Italy Brindisi 0.08 108 20 1 0.08 Blue H 2008
Japan Setana 1.32 10 0.2 2 0.66 Vestas 2004
Kamisu 14 5 0.04 7 2 Hitachi 2010
The Netherlands Lely 2 7.5 0.8 4 0.5 Nedwind 1994
Irene Vorrink 16.8 2 0.1 28 0.6 Nordtank 1996
Egmond aan Zee 108 20 10 36 3 Vestas 2006
Princess Amalia 120 22 23 60 2 Vestas 2008
Norway Hywind 2.3 220 10 1 2.3 Siemens 2009
Sweden Bockstigen 2.75 7 3 5 0.55 Windworld 1998
Utgrunden 10.5 7 7 7 1.5 Enron/GE Wind 2000
Yttre Stengrund 10 10 4 5 2 NEG-Micon 2001
Lillgrund 110 6 10 48 2.3 Siemens 2007
Vavern 30 7 4 10 3 WinWinD 2010
The United Blyth 4 6 1 2 2 Vestas 2000
Kingdom North Hoyle 60 9 8 30 2 Vestas 2003
Scroby Sands 60 6 3 30 2 Vestas 2003
Kentish Flats 90 5 9 30 3 Vestas 2005
Barrow-in-Furness 90 15 7 30 3 Vestas 2006
Beatrice 10 45 25 2 5 Repower 2007
Burbo 90 10 5 25 3.6 Siemens 2007
Lynn/Inner 194.4 10 5 54 3.6 Siemens 2009
Rhyl Flats 90 8 8 25 3.6 Siemens 2009
Robin Rigg 180 5 9.5 60 3 Vestas 2009
Gunfleet Sands 173 8 7 48 3.6 Siemens 2010
Thanet 300 22.5 11.5 100 3 Vestas 2010

According to official data [9], it is expected that between 1 and 1.5 GW of new offshore wind power capacity will be fully
connected in Europe during 2011. As seen in Table 3, there are 15 offshore wind energy projects (∼4 GW) which are under
construction and they are going to operate within 2011 and beyond. Furthermore, at least 37 projects have been given consent
worldwide, among which many belong to countries without any offshore wind energy activity yet (i.e., the United States, Canada,
and France) [10].
As mentioned above, up till now vast deployment has taken place in Northern Europe, a situation expected to continue for
another 5 years. Before the end of 2014, more than 16 GW of additional capacity is estimated to be installed, with the United
Offshore Wind Power Basics 437

Table 3 Wind farms under construction in the world,

planned to operate in 2011 [10]

Rated capacity
Country Project (MW)

Belgium Bligh Bank Belwind I 165

Belgium Thorntonbank 144
Denmark Anholt 400
Denmark Frederikshavn 12
Germany Baltic 1 48.3
Germany Bard 1 400
Germany Borkum West II 400
Germany Global Tech 1 400
Italy Tricase 90
United Kingdom Greater Gabbard 1 288
United Kingdom Greater Gabbard 2 216
United Kingdom Gwynt y Mor 576
United Kingdom London Array 630
United Kingdom Ormonde 150
Total 3919.3

Kingdom and Germany being the two leading markets in the world. By 2020, offshore wind power capacity is expected to reach a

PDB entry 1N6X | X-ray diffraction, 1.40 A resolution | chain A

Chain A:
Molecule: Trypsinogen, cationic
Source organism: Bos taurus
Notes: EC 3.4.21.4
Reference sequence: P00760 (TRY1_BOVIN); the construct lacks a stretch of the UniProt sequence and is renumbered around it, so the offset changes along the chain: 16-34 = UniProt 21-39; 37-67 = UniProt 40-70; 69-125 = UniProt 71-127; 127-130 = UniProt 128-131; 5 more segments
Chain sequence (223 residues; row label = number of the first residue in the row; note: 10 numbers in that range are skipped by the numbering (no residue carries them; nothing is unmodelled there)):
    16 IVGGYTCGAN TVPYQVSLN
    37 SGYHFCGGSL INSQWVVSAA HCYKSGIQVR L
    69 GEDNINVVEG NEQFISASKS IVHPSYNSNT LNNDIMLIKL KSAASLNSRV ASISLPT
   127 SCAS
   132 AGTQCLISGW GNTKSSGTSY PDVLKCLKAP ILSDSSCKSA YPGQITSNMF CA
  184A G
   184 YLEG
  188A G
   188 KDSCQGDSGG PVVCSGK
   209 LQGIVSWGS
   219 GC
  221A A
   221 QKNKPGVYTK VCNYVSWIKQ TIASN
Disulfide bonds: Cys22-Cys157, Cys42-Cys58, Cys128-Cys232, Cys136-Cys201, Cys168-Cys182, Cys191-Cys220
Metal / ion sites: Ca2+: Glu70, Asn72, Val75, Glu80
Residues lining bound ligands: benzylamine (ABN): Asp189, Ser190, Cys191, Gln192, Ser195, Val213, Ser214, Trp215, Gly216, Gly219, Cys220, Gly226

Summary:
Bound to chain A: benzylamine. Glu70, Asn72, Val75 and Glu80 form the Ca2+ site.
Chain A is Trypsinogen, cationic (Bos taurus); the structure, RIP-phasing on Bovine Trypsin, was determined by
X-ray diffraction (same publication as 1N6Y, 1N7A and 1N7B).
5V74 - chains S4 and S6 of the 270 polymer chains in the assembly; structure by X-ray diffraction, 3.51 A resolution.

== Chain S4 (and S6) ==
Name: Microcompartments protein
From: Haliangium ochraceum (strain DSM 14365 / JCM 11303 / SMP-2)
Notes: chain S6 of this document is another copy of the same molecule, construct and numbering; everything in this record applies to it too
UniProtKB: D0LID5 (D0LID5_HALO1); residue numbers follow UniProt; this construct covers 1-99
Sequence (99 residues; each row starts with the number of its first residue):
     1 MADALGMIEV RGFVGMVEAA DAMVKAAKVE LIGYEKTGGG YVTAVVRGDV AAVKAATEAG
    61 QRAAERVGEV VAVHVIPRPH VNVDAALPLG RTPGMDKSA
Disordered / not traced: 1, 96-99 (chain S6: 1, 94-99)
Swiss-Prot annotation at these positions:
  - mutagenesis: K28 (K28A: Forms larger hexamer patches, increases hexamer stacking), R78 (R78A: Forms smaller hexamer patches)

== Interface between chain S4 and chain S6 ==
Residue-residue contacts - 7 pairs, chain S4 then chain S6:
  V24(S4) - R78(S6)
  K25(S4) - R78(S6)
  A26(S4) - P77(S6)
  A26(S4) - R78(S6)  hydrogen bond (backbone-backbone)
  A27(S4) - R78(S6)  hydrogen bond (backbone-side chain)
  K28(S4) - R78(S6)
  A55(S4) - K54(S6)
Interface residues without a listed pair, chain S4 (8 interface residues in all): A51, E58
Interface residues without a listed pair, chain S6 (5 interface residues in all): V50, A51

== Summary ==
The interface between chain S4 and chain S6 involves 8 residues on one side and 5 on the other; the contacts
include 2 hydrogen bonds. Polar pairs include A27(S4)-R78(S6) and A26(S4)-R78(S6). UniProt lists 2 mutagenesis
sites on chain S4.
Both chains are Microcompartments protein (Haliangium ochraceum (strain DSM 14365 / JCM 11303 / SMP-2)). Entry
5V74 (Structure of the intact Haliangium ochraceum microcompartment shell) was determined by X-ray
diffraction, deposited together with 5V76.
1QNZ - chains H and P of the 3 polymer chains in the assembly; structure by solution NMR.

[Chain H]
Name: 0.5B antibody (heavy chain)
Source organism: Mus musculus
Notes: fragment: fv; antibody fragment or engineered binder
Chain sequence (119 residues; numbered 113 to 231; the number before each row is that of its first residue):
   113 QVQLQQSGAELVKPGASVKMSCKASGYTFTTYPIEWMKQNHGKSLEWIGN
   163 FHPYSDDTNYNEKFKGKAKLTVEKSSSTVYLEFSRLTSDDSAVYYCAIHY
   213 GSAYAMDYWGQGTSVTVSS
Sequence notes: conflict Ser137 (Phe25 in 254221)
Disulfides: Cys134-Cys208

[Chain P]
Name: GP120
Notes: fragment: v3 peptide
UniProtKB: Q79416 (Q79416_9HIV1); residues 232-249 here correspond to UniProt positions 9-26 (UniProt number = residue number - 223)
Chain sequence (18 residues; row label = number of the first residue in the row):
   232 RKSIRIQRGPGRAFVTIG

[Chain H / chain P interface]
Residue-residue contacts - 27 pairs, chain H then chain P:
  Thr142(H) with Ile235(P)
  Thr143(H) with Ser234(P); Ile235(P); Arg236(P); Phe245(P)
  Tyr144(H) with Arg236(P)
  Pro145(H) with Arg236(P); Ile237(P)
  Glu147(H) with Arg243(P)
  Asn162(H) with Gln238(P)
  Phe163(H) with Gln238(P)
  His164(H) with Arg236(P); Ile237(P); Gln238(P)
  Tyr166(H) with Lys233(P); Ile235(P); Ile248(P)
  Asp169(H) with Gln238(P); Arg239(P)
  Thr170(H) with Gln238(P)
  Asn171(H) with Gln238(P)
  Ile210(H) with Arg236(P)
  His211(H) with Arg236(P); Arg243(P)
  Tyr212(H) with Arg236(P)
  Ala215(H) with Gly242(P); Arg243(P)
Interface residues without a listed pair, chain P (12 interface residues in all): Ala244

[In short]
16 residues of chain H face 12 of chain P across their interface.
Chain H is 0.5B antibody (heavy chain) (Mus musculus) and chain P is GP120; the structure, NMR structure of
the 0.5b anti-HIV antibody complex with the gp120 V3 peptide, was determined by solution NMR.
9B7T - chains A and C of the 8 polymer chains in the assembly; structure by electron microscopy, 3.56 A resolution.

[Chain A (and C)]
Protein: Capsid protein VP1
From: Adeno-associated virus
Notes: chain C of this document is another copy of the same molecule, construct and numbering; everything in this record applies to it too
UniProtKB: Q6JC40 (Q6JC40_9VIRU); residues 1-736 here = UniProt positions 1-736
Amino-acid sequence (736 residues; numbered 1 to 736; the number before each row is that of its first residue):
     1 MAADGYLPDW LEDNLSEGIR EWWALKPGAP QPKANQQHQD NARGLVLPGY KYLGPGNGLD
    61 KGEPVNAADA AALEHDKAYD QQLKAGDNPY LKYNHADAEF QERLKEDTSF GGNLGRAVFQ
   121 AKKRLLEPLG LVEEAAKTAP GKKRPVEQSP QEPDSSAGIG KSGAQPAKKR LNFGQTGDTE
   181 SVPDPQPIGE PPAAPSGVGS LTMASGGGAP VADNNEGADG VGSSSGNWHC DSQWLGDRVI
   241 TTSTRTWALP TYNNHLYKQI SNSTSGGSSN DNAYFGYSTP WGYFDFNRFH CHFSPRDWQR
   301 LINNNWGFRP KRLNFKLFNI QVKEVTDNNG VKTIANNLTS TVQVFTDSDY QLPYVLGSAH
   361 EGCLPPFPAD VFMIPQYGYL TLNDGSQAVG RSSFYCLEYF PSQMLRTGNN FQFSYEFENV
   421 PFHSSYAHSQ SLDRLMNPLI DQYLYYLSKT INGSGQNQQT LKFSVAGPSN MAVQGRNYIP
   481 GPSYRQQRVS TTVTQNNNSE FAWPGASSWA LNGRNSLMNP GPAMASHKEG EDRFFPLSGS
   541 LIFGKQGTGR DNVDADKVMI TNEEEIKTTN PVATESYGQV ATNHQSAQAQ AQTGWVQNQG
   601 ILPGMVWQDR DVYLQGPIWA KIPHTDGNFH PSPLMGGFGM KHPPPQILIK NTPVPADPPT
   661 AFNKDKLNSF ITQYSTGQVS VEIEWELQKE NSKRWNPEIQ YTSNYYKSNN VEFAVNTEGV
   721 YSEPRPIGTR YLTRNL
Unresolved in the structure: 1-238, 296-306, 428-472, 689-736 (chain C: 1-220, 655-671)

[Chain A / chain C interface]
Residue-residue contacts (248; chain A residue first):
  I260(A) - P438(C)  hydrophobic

total of 75 GW worldwide, with significant contributions from China and the United States [11], while the European target has been
set to 40 GW by 2020 and 150 GW by 2030 [12].
Offshore wind power market is currently dominated by a few companies. On the demand side, 10 companies or consortia account
for all 3 GW of offshore capacity presently in operation. Dong Energy (Denmark), Vattenfall (Sweden), and E.on (Germany) are the
leading operators [11], all being giant European utilities.
On the supply side, Vestas and Siemens (formerly Bonus Energy A/S) are the leading wind turbine manufacturers worldwide
in terms of installed capacity, with more than 2 GW turbines operating offshore (Figure 7), although there are several other
manufacturers who are now developing new offshore wind turbine types which are close to commercial viability [8]. Both Repower
Systems and AREVA Multibrid installed commercial turbines of 5 MW with a pilot project named Alpha Ventus in Germany in 2009.
Sinovel also entered the market in 2009 with SL3000/90, the first offshore wind turbine manufactured in China and installed in the
Donghai Bridge project in Shanghai. More recently, General Electric reentered the offshore wind market with the announcement of
its 4.1 MW direct drive wind turbine, which is still under development [13].
The United Kingdom is the most important player in the offshore wind energy market, with almost 50% of the offshore wind
power installations in the world being located in British waters. It has 12 operating wind farms (as of December 2010) and the plans
for further development are considerable, since more than 2 GW of offshore wind farms are currently under construction and many
more are at approval stage.
Thanet wind farm (Figure 8), which is the world’s largest offshore wind power project up till now, is located in the United
Kingdom’s waters. The wind farm has 100 wind turbines that have a total capacity of 300 MW, enough to power more than 200 000
homes per year. The Thanet project is located approximately 12 km off Foreness Point, the most eastern part of Kent in England.
Planning permission for the project was granted on 18 December 2006. Eventually, the wind farm was officially opened on 23
September 2010 and the total investment for completing the project is in the order of around £780 million (or ∼€874 million based
on present day currency conversion prices, that is, £1 = €1.121) [14]. The project covers an area of about 35 km2, with the distance
between wind turbines being approximately 500 m along rows and 800 m between rows. Each turbine has rotor diameter 90 m


Siemens (Bonus)
Figure 7 Wind turbine manufacturers’ share until September 2010.
438 Offshore Wind Power Basics